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BMC Public Health. 2011; 11: 353.
Published online May 20, 2011. doi:  10.1186/1471-2458-11-353
PMCID: PMC3119163

Would school closure for the 2009 H1N1 influenza epidemic have been worth the cost?: a computational simulation of Pennsylvania

Abstract

Background

During the 2009 H1N1 influenza epidemic, policy makers debated over whether, when, and how long to close schools. While closing schools could have reduced influenza transmission thereby preventing cases, deaths, and health care costs, it may also have incurred substantial costs from increased childcare needs and lost productivity by teachers and other school employees.

Methods

A combination of agent-based and Monte Carlo economic simulation modeling was used to determine the cost-benefit of closing schools (vs. not closing schools) for different durations (range: 1 to 8 weeks) and symptomatic case incidence triggers (range: 1 to 30) for the state of Pennsylvania during the 2009 H1N1 epidemic. Different scenarios varied the basic reproductive rate (R0) from 1.2, 1.6, to 2.0 and used case-hospitalization and case-fatality rates from the 2009 epidemic. Additional analyses determined the cost per influenza case averted of implementing school closure.

Results

For all scenarios explored, closing schools resulted in substantially higher net costs than not closing schools. For R0 = 1.2, 1.6, and 2.0 epidemics, closing schools for 8 weeks would have resulted in median net costs of $21.0 billion (95% Range: $8.0 - $45.3 billion). The median cost per influenza case averted would have been $14,185 ($5,423 - $30,565) for R0 = 1.2, $25,253 ($9,501 - $53,461) for R0 = 1.6, and $23,483 ($8,870 - $50,926) for R0 = 2.0.

Conclusions

Our study suggests that closing schools during the 2009 H1N1 epidemic could have resulted in substantial costs to society as the potential costs of lost productivity and childcare could have far outweighed the cost savings in preventing influenza cases.

Background

During the 2009 H1N1 influenza epidemic, the Centers for Disease Control and Prevention (CDC) initially considered school closure as a mitigation intervention [1,2], and public health officials debated over whether, when, and how long to close schools [3,4]. Studies have suggested that a high degree of influenza transmission may occur in schools and sustained school closure may reduce the spread of both seasonal and epidemic influenza, thereby reducing morbidity and mortality [5-14]. However, school closure may be costly, as suggested by Sadique et al. [15] and Lempel, Hammond and Epstein [16] (an estimated $10 to $47 billion impact on the Gross Domestic Product (GDP) for 4 weeks of school closure in the U.S.), and may be a burden on parents (as elucidated in a recent CDC Morbidity and Mortality Weekly Report for the 2009 H1N1 epidemic [17]).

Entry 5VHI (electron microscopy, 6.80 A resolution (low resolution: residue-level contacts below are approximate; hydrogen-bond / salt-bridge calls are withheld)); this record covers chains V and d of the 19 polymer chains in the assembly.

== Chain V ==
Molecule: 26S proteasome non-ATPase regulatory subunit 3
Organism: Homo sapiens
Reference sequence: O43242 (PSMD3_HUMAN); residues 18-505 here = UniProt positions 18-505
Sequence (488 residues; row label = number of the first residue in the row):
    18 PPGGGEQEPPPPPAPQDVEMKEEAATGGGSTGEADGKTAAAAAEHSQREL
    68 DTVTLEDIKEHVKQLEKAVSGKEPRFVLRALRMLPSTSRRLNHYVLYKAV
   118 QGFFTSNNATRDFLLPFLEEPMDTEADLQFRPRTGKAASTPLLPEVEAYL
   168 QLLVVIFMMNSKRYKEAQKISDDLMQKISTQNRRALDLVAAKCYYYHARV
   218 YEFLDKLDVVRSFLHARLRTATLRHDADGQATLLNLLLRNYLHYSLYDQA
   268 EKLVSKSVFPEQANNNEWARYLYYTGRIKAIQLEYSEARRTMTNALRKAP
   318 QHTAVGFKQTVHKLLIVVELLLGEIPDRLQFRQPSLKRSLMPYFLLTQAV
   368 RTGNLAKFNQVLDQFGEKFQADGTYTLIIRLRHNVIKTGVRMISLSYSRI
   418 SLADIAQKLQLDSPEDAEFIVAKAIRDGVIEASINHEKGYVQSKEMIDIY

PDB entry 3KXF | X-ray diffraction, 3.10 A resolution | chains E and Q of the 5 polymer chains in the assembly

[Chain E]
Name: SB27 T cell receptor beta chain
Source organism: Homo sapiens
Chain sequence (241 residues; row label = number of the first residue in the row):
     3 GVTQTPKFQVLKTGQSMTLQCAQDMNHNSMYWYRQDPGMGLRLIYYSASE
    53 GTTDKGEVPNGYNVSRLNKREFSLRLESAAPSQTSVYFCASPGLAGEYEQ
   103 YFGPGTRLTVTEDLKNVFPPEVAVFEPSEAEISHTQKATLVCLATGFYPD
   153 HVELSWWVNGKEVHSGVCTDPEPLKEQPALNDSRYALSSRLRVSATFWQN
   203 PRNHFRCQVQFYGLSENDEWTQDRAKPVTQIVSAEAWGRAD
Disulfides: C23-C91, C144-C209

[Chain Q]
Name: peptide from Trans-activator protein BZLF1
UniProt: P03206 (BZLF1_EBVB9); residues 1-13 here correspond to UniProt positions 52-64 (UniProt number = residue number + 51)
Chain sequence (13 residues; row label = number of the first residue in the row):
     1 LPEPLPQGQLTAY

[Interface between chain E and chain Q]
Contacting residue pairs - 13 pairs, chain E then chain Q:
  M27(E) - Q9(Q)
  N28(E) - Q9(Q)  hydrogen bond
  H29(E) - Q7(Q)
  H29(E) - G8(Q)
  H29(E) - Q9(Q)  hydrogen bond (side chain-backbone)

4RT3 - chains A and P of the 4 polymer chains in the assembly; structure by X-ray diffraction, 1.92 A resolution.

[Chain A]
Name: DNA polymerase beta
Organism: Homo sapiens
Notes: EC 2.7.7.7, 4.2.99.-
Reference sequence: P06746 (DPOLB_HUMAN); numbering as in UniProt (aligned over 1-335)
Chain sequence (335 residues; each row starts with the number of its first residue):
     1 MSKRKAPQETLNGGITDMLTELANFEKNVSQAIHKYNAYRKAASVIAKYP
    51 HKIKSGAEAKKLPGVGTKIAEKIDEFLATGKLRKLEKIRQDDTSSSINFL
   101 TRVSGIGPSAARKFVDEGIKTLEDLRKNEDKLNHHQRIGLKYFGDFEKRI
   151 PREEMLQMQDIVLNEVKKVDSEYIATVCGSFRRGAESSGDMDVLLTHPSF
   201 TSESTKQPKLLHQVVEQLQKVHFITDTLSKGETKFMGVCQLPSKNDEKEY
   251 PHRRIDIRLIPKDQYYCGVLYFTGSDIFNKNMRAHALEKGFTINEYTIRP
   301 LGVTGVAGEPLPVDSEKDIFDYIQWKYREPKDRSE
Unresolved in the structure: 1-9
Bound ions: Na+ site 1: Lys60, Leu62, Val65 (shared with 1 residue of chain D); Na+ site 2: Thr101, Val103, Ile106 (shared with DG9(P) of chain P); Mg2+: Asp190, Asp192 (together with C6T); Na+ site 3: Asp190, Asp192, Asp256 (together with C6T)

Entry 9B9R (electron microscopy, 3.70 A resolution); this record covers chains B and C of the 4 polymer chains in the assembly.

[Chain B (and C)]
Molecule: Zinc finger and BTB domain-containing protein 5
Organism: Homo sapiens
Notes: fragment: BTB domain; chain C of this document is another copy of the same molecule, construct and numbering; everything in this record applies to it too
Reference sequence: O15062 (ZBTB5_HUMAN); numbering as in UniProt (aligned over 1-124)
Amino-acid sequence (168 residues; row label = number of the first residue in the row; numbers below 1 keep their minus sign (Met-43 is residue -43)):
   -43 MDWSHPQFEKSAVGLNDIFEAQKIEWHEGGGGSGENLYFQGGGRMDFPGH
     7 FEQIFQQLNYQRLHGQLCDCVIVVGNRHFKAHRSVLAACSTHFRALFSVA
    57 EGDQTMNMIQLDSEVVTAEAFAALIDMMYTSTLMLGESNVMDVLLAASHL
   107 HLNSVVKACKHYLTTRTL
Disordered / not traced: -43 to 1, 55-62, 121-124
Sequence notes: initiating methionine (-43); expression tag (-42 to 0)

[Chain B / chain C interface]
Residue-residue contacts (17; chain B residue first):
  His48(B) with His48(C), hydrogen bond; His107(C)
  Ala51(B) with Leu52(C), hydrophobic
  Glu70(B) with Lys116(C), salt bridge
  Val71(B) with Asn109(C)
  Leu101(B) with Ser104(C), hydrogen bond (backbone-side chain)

Therefore, there is a need to better understand the potential trade-offs between the costs and benefits of school closure during an epidemic similar to the 2009 H1N1 influenza from the perspectives of state and local decision-makers and society. To perform a cost-benefit analysis (CBA) of school closure during the 2009 epidemic, we developed an agent-based model (ABM) of the state of Pennsylvania to simulate the spread of influenza and the effects of school closure coupled with an economic model that translated the output from the ABM into costs.

Methods

State of Pennsylvania agent-based model (ABM)

The ABM represented each individual person living in the state of Pennsylvania and was similar in design to previously described models of Allegheny County, Pennsylvania [7,18], and the Washington, DC metropolitan area [19,20]. A geospatially explicit human agent database, termed a synthetic population, represented the state of Pennsylvania in the year 2000. Each agent was assigned to a household, so that at the census tract level the synthetic population contained realistic distributions of households, and agent demographics. This database comprised:

• synthesized households and persons,

• public and private K-12 schools, and

• workplaces including hospital and clinics.

In addition school-aged agents were linked to the schools they attend and workers were linked to their workplace of employment (see [19] for additional details). Specifically, the synthetic population data included assignments of students and teachers to schools, facilitating simulation of school closure policies. Figure Figure11 shows the location and size of all of the schools in the state of Pennsylvania. The model was calibrated using empirical data from the 2009 H1N1 epidemic and historical epidemiologic studies of epidemic influenza. Important to this work and consistent with other influenza modeling efforts, schools are a critical place for the spread of the disease [21,22]. Figure Figure22 shows the percent of incident infections for school-aged children versus the rest of the population as a result of the model without school closures. It shows that across several basic reproductive rates, R0 (the average number of secondary infections produced by an infected individual in a completely susceptible population), that the percent of infections for school-aged children is much higher than that of others in the population. The US Census Bureau's 2005-2009 American Community Survey results show that there were insignificant changes to the age distribution in Pennsylvania between 2000 and 2009 [23].